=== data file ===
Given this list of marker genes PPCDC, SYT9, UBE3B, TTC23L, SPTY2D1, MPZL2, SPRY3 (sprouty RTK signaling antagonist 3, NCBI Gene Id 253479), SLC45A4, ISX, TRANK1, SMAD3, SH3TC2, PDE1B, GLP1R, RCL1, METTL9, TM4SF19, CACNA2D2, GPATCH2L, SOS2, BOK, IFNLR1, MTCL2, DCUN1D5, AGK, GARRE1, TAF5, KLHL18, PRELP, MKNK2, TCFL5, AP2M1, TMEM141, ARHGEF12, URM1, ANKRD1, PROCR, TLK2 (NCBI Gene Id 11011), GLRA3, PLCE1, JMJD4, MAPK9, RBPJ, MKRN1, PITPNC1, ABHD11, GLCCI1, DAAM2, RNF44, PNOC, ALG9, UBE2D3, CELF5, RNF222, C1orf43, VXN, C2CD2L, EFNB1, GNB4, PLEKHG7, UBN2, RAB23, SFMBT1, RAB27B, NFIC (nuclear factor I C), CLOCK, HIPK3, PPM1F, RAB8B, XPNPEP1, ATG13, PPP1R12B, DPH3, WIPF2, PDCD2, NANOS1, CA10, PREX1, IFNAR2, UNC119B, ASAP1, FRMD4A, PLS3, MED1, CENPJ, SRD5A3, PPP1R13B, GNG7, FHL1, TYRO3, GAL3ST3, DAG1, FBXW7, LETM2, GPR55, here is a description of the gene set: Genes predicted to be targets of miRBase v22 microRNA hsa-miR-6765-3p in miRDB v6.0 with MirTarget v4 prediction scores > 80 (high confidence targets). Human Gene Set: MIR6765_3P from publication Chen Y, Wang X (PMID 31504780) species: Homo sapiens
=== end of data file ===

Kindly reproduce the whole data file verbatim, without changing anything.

Given this list of marker genes PPCDC, SYT9, UBE3B, TTC23L, SPTY2D1, MPZL2, SPRY3 (sprouty RTK signaling antagonist 3, NCBI Gene Id 253479), SLC45A4, ISX, TRANK1, SMAD3, SH3TC2, PDE1B, GLP1R, RCL1, METTL9, TM4SF19, CACNA2D2, GPATCH2L, SOS2, BOK, IFNLR1, MTCL2, DCUN1D5, AGK, GARRE1, TAF5, KLHL18, PRELP, MKNK2, TCFL5, AP2M1, TMEM141, ARHGEF12, URM1, ANKRD1, PROCR, TLK2 (NCBI Gene Id 11011), GLRA3, PLCE1, JMJD4, MAPK9, RBPJ, MKRN1, PITPNC1, ABHD11, GLCCI1, DAAM2, RNF44, PNOC, ALG9, UBE2D3, CELF5, RNF222, C1orf43, VXN, C2CD2L, EFNB1, GNB4, PLEKHG7, UBN2, RAB23, SFMBT1, RAB27B, NFIC (nuclear factor I C), CLOCK, HIPK3, PPM1F, RAB8B, XPNPEP1, ATG13, PPP1R12B, DPH3, WIPF2, PDCD2, NANOS1, CA10, PREX1, IFNAR2, UNC119B, ASAP1, FRMD4A, PLS3, MED1, CENPJ, SRD5A3, PPP1R13B, GNG7, FHL1, TYRO3, GAL3ST3, DAG1, FBXW7, LETM2, GPR55, here is a description of the gene set: Genes predicted to be targets of miRBase v22 microRNA hsa-miR-6765-3p in miRDB v6.0 with MirTarget v4 prediction scores > 80 (high confidence targets). Human Gene Set: MIR6765_3P from publication Chen Y, Wang X (PMID 31504780) species: Homo sapiens